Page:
|Publication number||US7563507 B2|
|Application number||US 10/643,015|
|Publication date||Jul 21, 2009|
|Filing date||Aug 18, 2003|
|Priority date||Aug 16, 2002|
|Also published as||US20040106781, WO2004065362A2, WO2004065362A3|
|Publication number||10643015, 643015, US 7563507 B2, US 7563507B2, US-B2-7563507, US7563507 B2, US7563507B2|
|Inventors||Todd S. Emrick, Habib Skaff|
|Original Assignee||University Of Massachusetts|
|Export Citation||BiBTeX, EndNote, RefMan|
|Patent Citations (28), Non-Patent Citations (18), Referenced by (38), Classifications (28), Legal Events (2)|
|External Links: USPTO, USPTO Assignment, Espacenet|
This application claims priority benefit from provisional application Ser. No. 60/404,105 filed Aug. 16, 2002, the entirety of which is incorporated herein by reference.
Colloidal nanoparticles, especially those with active electronic and luminescent properties, have attracted a great deal of interest as components in various devices, as well as in biotechnology for use as fluorescent tags. Semiconducting nanoparticles, or quantum dots (QD's), possess significant advantages over conventional organic fluorophores in that their luminescence emission profiles are very narrow (c.a. 20-30 nm fwhm), they show good resistance to photobleaching, and absorb continuously above the bandgap. These unique properties allow for the use of multiple tags of various emissions to be excited simultaneously by a single convenient energy source of appropriate wavelength for extended periods of time.
Solubilization of nanoparticles in a given solvent system is a prerequisite to many biological and environmental applications. For example, several strategies that afford water soluble cadmium selenide (CdSe) nanoparticles for biological applications have been described recently [3, 5]. (a) Gerion, D.; Pinaud, F.; Williams, S. C.; Parak, W. J.; Zanchet, D.; Weiss, S.; Alivisatos, A. P. J. Phys. Chem. B. 2001, 105, 8861; (b) Han, M.; Gao, X.; Su. J. Z.; Nie, S. Nature Biotechnology 2001, 19, 631; (c) Mattoussi, H.; Mauro, J. M.; Goldman, E. R.; Anderson, G. P.; Sundar, V. C.; Mikulec, F. V.; Bawendi, M. G. J. Am. Chem. Soc. 2000, 122, 12142-12150. (a) Pathak, S.; Choi, S.; Arnheim, N.; Thompson, M. E. J. Am. Chem. Soc. 2001, 123, 4103; (b) Bruchez, M.; Maronne, M.; Gin, P.; Weiss, S.; Alivisatos, A. P.; Science 1998, 281, 2013; (c) Rosenthal, S. J.; Tomlinson, I.; Adkins, E. M.; Schroeter, S.; Adams, S.; Swafford, L.; McBride, J.; Wang, Y.; DeFelice, L. J.; Blakely, R. D. J. Am. Chem. Soc. 2002, 124, 4586; (d) Qi, L.; Colfen, H.; Antonietti, M. Nano Lett. 2001, 1, 61. It was demonstrated that CdSe/ZnS core-shell nanoparticles can be made water-soluble by subsequent introduction of a silica encapsulating shell containing ionizable end-groups. This approach, while synthetically tedious, produces photostable water-soluble CdSe nanoparticles where end-group ionization, of phosphonates for example, plays a key role. Other techniques of the prior art have relied on organic encapsulants, usually hydrophilic thiols, to solubilize the CdSe nanoparticles in aqueous media. These techniques are generally more facile, but give nanoparticles with lower stability, and pH dependent water solubility. Aldana, J.; Wang, A.; Peng, X. J. Am. Chem. Soc. 2001, 123, 8844. In particular, unwanted disulfide formation ultimately leads to nanoparticle instability.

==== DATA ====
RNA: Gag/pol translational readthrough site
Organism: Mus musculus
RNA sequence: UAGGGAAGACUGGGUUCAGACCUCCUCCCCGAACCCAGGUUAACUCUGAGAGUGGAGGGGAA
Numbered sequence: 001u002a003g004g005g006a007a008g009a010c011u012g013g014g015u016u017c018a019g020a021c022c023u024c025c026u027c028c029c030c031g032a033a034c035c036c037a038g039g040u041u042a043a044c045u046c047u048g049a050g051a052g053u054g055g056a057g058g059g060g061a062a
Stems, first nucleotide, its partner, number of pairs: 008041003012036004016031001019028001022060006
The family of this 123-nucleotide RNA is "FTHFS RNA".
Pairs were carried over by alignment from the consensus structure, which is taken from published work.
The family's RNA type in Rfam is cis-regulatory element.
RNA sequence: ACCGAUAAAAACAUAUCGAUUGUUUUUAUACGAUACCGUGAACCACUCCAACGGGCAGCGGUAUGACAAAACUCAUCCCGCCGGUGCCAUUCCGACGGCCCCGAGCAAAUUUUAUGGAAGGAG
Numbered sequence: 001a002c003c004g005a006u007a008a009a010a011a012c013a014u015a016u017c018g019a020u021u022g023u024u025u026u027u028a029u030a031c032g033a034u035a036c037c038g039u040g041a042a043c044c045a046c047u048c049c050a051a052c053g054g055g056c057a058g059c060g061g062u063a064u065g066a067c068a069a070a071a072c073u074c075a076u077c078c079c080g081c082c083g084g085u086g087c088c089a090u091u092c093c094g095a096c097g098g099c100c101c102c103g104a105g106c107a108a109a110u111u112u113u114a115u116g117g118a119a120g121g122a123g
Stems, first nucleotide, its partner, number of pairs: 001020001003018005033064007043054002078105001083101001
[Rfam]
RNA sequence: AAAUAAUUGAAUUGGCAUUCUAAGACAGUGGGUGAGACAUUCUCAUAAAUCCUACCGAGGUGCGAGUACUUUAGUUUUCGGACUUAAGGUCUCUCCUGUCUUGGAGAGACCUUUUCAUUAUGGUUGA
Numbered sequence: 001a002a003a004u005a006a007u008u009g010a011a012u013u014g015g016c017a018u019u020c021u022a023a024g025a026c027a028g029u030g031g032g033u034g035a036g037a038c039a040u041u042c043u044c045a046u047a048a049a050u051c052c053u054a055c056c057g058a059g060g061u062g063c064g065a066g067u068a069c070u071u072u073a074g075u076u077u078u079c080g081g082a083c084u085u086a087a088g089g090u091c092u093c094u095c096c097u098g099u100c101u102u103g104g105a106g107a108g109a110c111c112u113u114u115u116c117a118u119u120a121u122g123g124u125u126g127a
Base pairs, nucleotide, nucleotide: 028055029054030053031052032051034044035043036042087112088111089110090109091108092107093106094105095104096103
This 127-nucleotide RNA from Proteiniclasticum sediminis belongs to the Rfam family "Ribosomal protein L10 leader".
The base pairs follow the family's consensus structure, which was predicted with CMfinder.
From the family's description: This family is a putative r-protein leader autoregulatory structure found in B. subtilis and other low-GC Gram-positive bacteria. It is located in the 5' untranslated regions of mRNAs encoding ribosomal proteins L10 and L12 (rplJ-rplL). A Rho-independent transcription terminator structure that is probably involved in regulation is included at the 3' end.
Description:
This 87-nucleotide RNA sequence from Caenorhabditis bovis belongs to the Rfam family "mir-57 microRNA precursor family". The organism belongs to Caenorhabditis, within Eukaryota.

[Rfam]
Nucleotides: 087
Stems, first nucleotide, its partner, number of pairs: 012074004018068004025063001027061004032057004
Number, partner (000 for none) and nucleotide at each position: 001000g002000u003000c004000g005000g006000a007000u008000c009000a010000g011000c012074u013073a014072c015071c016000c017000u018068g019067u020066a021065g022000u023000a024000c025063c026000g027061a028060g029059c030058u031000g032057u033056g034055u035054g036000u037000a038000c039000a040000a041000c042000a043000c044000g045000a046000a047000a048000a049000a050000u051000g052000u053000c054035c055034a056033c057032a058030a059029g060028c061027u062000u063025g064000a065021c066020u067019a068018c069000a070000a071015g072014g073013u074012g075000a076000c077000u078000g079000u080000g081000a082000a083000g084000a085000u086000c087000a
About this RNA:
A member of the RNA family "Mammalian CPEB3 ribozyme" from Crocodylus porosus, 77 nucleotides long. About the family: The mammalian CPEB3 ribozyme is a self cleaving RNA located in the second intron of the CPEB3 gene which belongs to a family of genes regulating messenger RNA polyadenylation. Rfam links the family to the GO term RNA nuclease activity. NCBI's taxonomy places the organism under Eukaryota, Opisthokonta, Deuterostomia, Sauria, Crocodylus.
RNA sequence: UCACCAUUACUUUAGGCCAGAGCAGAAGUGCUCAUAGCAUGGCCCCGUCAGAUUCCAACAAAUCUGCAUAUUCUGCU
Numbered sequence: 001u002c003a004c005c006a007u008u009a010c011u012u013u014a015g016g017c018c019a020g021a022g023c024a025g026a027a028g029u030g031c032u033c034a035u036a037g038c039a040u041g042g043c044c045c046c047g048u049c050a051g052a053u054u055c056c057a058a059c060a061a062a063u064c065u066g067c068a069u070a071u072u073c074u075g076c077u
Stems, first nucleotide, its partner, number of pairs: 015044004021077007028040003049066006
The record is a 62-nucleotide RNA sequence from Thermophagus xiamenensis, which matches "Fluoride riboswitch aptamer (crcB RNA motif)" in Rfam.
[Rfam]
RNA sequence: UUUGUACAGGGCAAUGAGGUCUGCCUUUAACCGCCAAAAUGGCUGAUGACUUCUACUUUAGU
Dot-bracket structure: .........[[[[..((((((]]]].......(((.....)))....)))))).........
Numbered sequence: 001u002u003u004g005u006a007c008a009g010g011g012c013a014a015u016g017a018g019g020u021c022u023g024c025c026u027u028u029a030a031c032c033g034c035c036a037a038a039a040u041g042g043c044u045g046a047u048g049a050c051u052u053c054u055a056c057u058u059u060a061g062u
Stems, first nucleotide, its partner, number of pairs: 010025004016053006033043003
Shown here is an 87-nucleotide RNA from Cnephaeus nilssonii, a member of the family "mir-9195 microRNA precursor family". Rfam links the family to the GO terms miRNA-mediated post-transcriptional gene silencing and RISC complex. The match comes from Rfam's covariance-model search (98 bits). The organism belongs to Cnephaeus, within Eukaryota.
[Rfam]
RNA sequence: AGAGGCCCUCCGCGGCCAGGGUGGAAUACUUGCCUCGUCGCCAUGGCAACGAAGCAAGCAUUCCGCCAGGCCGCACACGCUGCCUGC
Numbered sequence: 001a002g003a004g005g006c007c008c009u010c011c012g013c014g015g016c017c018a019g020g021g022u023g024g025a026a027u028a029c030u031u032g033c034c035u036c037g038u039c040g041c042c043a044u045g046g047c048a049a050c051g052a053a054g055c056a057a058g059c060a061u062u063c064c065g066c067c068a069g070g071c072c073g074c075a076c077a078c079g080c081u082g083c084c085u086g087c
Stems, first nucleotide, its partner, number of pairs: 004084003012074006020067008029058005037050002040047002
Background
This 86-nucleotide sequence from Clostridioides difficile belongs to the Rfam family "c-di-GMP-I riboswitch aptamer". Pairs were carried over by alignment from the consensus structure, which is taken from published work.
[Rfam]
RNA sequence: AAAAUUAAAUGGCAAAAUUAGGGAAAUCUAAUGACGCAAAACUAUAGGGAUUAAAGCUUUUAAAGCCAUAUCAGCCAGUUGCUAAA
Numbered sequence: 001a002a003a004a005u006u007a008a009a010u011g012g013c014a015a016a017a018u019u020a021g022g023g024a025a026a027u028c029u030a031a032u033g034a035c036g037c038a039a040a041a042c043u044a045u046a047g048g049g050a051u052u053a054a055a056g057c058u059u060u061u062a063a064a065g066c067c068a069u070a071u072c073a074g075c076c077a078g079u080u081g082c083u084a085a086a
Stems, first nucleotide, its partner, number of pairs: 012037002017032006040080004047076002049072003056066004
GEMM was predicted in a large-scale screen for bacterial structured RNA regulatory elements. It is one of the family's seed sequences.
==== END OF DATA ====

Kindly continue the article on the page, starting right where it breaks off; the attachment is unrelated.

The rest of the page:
From the preceding, it is seen that new, simple methods for preparing soluble nanoparticles yielding well-dispersed materials that retain the photoluminescent and quantum yield properties of the nanoparticles are needed in this nanotechnology field. The development of such methods and systems, together with the resulting nanoparticulate composites, remain an on-going concern in the art.
In light of the foregoing, it is an object of the present invention to provide a wide range of particulate-ligand compositions designed for compatibility with a given solvent system and/or methods for their production, thereby overcoming various deficiencies and shortcomings of the prior art, including those discussed above. It will be understood by those skilled in the art that one or more aspects of this invention can meet certain objectives, while one or more other aspects can meet certain other objectives, each objective may not apply equally, in all its respects, to every aspect of this invention. As such, the following objects can be viewed in the alternative with respect to any one aspect of this invention.
It is an object of the present invention to provide a variety of nanoparticle-polymer composite materials, each such composite compositionally designed for compatibility with a given solvent system, such that when introduced thereto the nanoparticulate component thereof retains its inherent electronic and/or optical (e.g., absorbance and photoluminescence) properties.
It is a related object of the present invention to provide, more particularly, a CdSe nanoparticle-polymer composite dispersible in both aqueous and organic solvent systems.
It is another object of the present invention to provide a method of preparing a variety of substrate-polymer composite materials as can be designed by synthetic choice to meet a variety of solvent dispersibility requirements.
It is yet another object of the present invention to provide a novel class of ligand compositions, preferably including polyethylene glycol components over a range of molecular weights and terminated with pyridinyl moieties, as can be used in the preparation of dispersible or solubizable substrate/particulate systems.